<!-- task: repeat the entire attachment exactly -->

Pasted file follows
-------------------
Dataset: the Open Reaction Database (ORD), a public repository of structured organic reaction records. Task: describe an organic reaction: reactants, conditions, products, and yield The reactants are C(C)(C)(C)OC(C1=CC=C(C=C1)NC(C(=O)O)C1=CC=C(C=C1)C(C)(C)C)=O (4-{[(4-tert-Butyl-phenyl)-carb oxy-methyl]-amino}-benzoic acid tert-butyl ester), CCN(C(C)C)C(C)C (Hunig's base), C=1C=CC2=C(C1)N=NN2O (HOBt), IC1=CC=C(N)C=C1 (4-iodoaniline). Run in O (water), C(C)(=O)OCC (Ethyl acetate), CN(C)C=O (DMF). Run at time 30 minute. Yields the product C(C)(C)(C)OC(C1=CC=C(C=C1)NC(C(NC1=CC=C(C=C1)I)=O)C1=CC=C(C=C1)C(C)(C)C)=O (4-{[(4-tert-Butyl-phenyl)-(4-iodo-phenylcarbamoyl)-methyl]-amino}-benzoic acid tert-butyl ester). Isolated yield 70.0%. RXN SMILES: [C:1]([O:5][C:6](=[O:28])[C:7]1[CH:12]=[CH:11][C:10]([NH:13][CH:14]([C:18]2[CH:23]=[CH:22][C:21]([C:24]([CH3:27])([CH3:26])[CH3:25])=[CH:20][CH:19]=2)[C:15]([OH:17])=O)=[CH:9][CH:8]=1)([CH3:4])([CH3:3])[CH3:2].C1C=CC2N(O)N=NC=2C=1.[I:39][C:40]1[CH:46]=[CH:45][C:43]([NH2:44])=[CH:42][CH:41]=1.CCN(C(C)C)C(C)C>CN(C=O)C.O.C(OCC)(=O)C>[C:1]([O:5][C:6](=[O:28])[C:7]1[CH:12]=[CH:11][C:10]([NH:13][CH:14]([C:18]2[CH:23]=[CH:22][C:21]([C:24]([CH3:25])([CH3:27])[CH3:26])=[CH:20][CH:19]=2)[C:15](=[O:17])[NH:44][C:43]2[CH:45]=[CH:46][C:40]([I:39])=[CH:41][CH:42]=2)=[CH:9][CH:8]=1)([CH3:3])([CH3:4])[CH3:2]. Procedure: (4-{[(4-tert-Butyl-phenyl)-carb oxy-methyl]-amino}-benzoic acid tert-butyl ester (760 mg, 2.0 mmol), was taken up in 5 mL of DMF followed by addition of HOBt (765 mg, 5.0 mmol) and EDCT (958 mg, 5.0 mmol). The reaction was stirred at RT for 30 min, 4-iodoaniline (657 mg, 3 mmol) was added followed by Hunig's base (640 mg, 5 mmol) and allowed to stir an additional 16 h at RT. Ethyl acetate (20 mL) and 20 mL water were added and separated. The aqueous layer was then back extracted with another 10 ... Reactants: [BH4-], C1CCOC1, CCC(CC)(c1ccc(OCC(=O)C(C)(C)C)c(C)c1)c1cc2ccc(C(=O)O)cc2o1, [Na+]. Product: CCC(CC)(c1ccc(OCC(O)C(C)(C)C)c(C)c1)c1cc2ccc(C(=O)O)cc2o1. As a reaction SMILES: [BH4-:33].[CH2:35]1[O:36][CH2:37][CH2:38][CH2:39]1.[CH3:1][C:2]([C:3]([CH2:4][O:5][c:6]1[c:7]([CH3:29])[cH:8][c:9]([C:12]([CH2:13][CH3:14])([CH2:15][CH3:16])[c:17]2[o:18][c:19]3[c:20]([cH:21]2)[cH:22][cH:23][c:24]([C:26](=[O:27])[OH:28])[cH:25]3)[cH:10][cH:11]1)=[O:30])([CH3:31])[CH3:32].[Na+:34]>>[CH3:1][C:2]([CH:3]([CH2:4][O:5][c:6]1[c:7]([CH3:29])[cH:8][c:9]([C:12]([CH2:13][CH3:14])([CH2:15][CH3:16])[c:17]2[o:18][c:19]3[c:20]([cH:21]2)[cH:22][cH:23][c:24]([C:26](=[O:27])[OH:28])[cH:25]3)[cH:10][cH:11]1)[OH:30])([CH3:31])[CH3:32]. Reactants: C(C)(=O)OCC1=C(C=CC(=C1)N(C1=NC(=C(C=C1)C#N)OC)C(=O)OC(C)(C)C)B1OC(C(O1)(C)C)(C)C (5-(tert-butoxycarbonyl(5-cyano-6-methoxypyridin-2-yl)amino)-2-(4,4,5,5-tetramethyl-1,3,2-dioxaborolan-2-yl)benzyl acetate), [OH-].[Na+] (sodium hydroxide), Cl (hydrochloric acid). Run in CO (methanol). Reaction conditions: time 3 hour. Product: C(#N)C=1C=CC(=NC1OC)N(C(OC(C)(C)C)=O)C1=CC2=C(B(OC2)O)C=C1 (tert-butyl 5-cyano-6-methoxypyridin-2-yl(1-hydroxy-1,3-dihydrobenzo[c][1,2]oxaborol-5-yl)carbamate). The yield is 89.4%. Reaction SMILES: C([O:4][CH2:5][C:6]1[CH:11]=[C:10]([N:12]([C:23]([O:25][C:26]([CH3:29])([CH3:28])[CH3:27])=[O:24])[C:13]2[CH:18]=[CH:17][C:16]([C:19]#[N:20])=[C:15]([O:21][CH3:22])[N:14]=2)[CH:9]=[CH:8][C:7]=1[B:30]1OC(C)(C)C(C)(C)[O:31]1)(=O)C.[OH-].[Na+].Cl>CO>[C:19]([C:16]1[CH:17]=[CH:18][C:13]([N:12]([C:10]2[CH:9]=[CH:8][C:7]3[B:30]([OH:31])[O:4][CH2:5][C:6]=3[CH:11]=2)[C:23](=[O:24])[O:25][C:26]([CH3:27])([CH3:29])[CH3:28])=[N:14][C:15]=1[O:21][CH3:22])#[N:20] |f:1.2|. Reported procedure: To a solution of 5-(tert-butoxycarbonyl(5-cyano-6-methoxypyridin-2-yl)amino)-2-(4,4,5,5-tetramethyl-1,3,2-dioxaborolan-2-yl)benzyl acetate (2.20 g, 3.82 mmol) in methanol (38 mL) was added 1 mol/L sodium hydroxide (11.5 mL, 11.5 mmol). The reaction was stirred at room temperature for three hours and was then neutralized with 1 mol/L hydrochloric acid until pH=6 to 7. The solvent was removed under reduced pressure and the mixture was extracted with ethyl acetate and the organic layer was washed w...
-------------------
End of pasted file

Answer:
Dataset: the Open Reaction Database (ORD), a public repository of structured organic reaction records. Task: describe an organic reaction: reactants, conditions, products, and yield The reactants are C(C)(C)(C)OC(C1=CC=C(C=C1)NC(C(=O)O)C1=CC=C(C=C1)C(C)(C)C)=O (4-{[(4-tert-Butyl-phenyl)-carb oxy-methyl]-amino}-benzoic acid tert-butyl ester), CCN(C(C)C)C(C)C (Hunig's base), C=1C=CC2=C(C1)N=NN2O (HOBt), IC1=CC=C(N)C=C1 (4-iodoaniline). Run in O (water), C(C)(=O)OCC (Ethyl acetate), CN(C)C=O (DMF). Run at time 30 minute. Yields the product C(C)(C)(C)OC(C1=CC=C(C=C1)NC(C(NC1=CC=C(C=C1)I)=O)C1=CC=C(C=C1)C(C)(C)C)=O (4-{[(4-tert-Butyl-phenyl)-(4-iodo-phenylcarbamoyl)-methyl]-amino}-benzoic acid tert-butyl ester). Isolated yield 70.0%. RXN SMILES: [C:1]([O:5][C:6](=[O:28])[C:7]1[CH:12]=[CH:11][C:10]([NH:13][CH:14]([C:18]2[CH:23]=[CH:22][C:21]([C:24]([CH3:27])([CH3:26])[CH3:25])=[CH:20][CH:19]=2)[C:15]([OH:17])=O)=[CH:9][CH:8]=1)([CH3:4])([CH3:3])[CH3:2].C1C=CC2N(O)N=NC=2C=1.[I:39][C:40]1[CH:46]=[CH:45][C:43]([NH2:44])=[CH:42][CH:41]=1.CCN(C(C)C)C(C)C>CN(C=O)C.O.C(OCC)(=O)C>[C:1]([O:5][C:6](=[O:28])[C:7]1[CH:12]=[CH:11][C:10]([NH:13][CH:14]([C:18]2[CH:23]=[CH:22][C:21]([C:24]([CH3:25])([CH3:27])[CH3:26])=[CH:20][CH:19]=2)[C:15](=[O:17])[NH:44][C:43]2[CH:45]=[CH:46][C:40]([I:39])=[CH:41][CH:42]=2)=[CH:9][CH:8]=1)([CH3:3])([CH3:4])[CH3:2]. Procedure: (4-{[(4-tert-Butyl-phenyl)-carb oxy-methyl]-amino}-benzoic acid tert-butyl ester (760 mg, 2.0 mmol), was taken up in 5 mL of DMF followed by addition of HOBt (765 mg, 5.0 mmol) and EDCT (958 mg, 5.0 mmol). The reaction was stirred at RT for 30 min, 4-iodoaniline (657 mg, 3 mmol) was added followed by Hunig's base (640 mg, 5 mmol) and allowed to stir an additional 16 h at RT. Ethyl acetate (20 mL) and 20 mL water were added and separated. The aqueous layer was then back extracted with another 10 ... Reactants: [BH4-], C1CCOC1, CCC(CC)(c1ccc(OCC(=O)C(C)(C)C)c(C)c1)c1cc2ccc(C(=O)O)cc2o1, [Na+]. Product: CCC(CC)(c1ccc(OCC(O)C(C)(C)C)c(C)c1)c1cc2ccc(C(=O)O)cc2o1. As a reaction SMILES: [BH4-:33].[CH2:35]1[O:36][CH2:37][CH2:38][CH2:39]1.[CH3:1][C:2]([C:3]([CH2:4][O:5][c:6]1[c:7]([CH3:29])[cH:8][c:9]([C:12]([CH2:13][CH3:14])([CH2:15][CH3:16])[c:17]2[o:18][c:19]3[c:20]([cH:21]2)[cH:22][cH:23][c:24]([C:26](=[O:27])[OH:28])[cH:25]3)[cH:10][cH:11]1)=[O:30])([CH3:31])[CH3:32].[Na+:34]>>[CH3:1][C:2]([CH:3]([CH2:4][O:5][c:6]1[c:7]([CH3:29])[cH:8][c:9]([C:12]([CH2:13][CH3:14])([CH2:15][CH3:16])[c:17]2[o:18][c:19]3[c:20]([cH:21]2)[cH:22][cH:23][c:24]([C:26](=[O:27])[OH:28])[cH:25]3)[cH:10][cH:11]1)[OH:30])([CH3:31])[CH3:32]. Reactants: C(C)(=O)OCC1=C(C=CC(=C1)N(C1=NC(=C(C=C1)C#N)OC)C(=O)OC(C)(C)C)B1OC(C(O1)(C)C)(C)C (5-(tert-butoxycarbonyl(5-cyano-6-methoxypyridin-2-yl)amino)-2-(4,4,5,5-tetramethyl-1,3,2-dioxaborolan-2-yl)benzyl acetate), [OH-].[Na+] (sodium hydroxide), Cl (hydrochloric acid). Run in CO (methanol). Reaction conditions: time 3 hour. Product: C(#N)C=1C=CC(=NC1OC)N(C(OC(C)(C)C)=O)C1=CC2=C(B(OC2)O)C=C1 (tert-butyl 5-cyano-6-methoxypyridin-2-yl(1-hydroxy-1,3-dihydrobenzo[c][1,2]oxaborol-5-yl)carbamate). The yield is 89.4%. Reaction SMILES: C([O:4][CH2:5][C:6]1[CH:11]=[C:10]([N:12]([C:23]([O:25][C:26]([CH3:29])([CH3:28])[CH3:27])=[O:24])[C:13]2[CH:18]=[CH:17][C:16]([C:19]#[N:20])=[C:15]([O:21][CH3:22])[N:14]=2)[CH:9]=[CH:8][C:7]=1[B:30]1OC(C)(C)C(C)(C)[O:31]1)(=O)C.[OH-].[Na+].Cl>CO>[C:19]([C:16]1[CH:17]=[CH:18][C:13]([N:12]([C:10]2[CH:9]=[CH:8][C:7]3[B:30]([OH:31])[O:4][CH2:5][C:6]=3[CH:11]=2)[C:23](=[O:24])[O:25][C:26]([CH3:27])([CH3:29])[CH3:28])=[N:14][C:15]=1[O:21][CH3:22])#[N:20] |f:1.2|. Reported procedure: To a solution of 5-(tert-butoxycarbonyl(5-cyano-6-methoxypyridin-2-yl)amino)-2-(4,4,5,5-tetramethyl-1,3,2-dioxaborolan-2-yl)benzyl acetate (2.20 g, 3.82 mmol) in methanol (38 mL) was added 1 mol/L sodium hydroxide (11.5 mL, 11.5 mmol). The reaction was stirred at room temperature for three hours and was then neutralized with 1 mol/L hydrochloric acid until pH=6 to 7. The solvent was removed under reduced pressure and the mixture was extracted with ethyl acetate and the organic layer was washed w...